'Fleabag': Meet the Woman Behind 2016's Filthy, Stealth-MVP Cult Comedy

How Phoebe Waller-Bridge turned a favor for a friend into a women-behaving-badly Britcom that's a cult hit on both sides of the Atlantic

How Phoebe Waller-Bridge turned a one-woman show into 'Fleabag,' the filthy Amazon Britcom that's become a cult hit on both sides of the Atlantic. Credit: Maarten de Boer/Getty

"Oh my god, you binged the whole thing in one night? Do not do that!" Phoebe Waller-Bridge sounds simultaneously gleeful and mildly horrified that anyone would sit through her painful, painfully hilarious British TV series Fleabag in a single sitting; it's the sort of response that you could picture her character punctuating with a conspiratorial look at the camera, widening her eyes and grinning. Following an awkward single woman dealing with a personal tragedy via filthy humor and fourth-wall-shattering asides, Waller-Bridge's cringe-comedy became an immediate cult hit after Amazon started streaming it in September – and quickly established the 31-year-old as a new spokeswoman for antisocial small-screen behavior and sublime anal-sex jokes.

A playwright and actress (she played a barrister in the second season of the U.K. mystery Broadchurch; check out her sitcom Crashing, a warped anti-Friends currently streaming on Netflix, ASAP), Waller-Bridge traces the show's origins to being peer-pressured into performing for a friend's "storytelling" night in 2013. "It was basically stand-up comedy, which terrifies me," she says. "But my friend kept saying, ‘Well, you'll be sitting down, it's completely different!' Someone had dropped out last-minute, so I filled in as a favor." Waller-Bridge imagined a young woman relaying her tales of drunken hook-ups; she dubbed the character Flea, based on her own family nickname. The next thing she knew, the actress had been signed up to perform a longer one-woman-show version at the Edinburgh Theater Festival. "I had three weeks to mine a lifetime of humiliation," she jokes. "But luckily, I'd been magpie-ing a lot of stories and characters and jokes for ages. It was just a matter of condensing a lot of it into a single hour."

Critical kudos and a West-End theatrical run followed; soon, Waller-Bridge found herself with a BBC deal and a chance to bring her self-destructive, sexually obsessed antiheroine to TV. Though she's fleshed out Fleabag's story to include other characters – a passive-aggressive stepmother (played by her Broadchurch co-star Olivia Coleman), a perv brother-in-law (Brett Gelman), an out-of-her-league on-off boyfriend (Ben Aldridge) – it's still a showcase for the creator's singular sensibility regarding late-night booty calls, morning-after bad choices and a certain presidential fantasy.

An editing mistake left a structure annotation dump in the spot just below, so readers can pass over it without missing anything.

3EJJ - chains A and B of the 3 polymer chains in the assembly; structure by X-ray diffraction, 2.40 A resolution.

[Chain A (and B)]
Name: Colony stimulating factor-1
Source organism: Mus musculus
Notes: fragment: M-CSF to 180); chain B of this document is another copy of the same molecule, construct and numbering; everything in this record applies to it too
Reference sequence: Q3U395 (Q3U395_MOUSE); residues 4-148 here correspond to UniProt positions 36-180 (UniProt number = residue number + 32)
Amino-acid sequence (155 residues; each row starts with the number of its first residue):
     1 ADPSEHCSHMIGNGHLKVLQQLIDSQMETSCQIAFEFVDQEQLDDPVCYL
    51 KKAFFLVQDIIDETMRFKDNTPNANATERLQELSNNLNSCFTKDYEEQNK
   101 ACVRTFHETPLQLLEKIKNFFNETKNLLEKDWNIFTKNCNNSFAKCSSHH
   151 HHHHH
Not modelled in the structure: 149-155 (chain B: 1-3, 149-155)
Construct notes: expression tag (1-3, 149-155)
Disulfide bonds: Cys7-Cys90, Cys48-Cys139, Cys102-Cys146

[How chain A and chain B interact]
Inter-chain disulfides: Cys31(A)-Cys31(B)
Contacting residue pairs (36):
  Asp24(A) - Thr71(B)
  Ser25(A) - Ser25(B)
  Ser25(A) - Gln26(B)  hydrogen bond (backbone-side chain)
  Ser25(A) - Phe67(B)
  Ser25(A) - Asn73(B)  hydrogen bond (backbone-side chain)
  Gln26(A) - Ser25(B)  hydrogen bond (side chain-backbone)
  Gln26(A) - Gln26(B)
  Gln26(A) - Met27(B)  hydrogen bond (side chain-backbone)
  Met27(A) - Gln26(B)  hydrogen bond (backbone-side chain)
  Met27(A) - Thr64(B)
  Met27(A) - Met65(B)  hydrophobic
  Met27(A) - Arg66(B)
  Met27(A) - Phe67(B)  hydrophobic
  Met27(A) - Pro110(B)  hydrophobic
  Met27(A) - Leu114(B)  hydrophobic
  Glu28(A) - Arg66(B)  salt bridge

"Ah yes, the masturbating-to-Obama bit!" she exclaims, referring to a tone-setting scene in which Flea is caught en flagrante delecto with herself while watching a POTUS press conference. "That was in the play. Originally, she was looking for something to distract herself from having a bad wank so she turns on the news and, well…" She laughs. "I mean, it's Obama, can you blame her?"

Since the show's airing on both sides of the pond, Waller-Bridge says she's been a little surprised by how "this little detour I took" has struck a nerve with a variety of viewers. (A second season seems inevitable, though its creator says she has not started thinking about where she might potentially take the character: "It's just a matter of figuring out her arc, but I'd love to do it.") The actor confesses that she's now regularly approached by Fleabag fans who've adopted the show's flawed, fucked-up female character as a sort of next-gen Hanna Horvath. "It starts with, 'I love your show,'" she says, "and ends with them grabbing one of my limbs, pulling me in very close and intensely whispering how much they relate to her. And if it's a woman, it usually ends with a rage-filled yet happy air-punch and both of us yelling, 'Raaaa!' Like, you know, we were both Vikings. Lovely, lovely lady Vikings."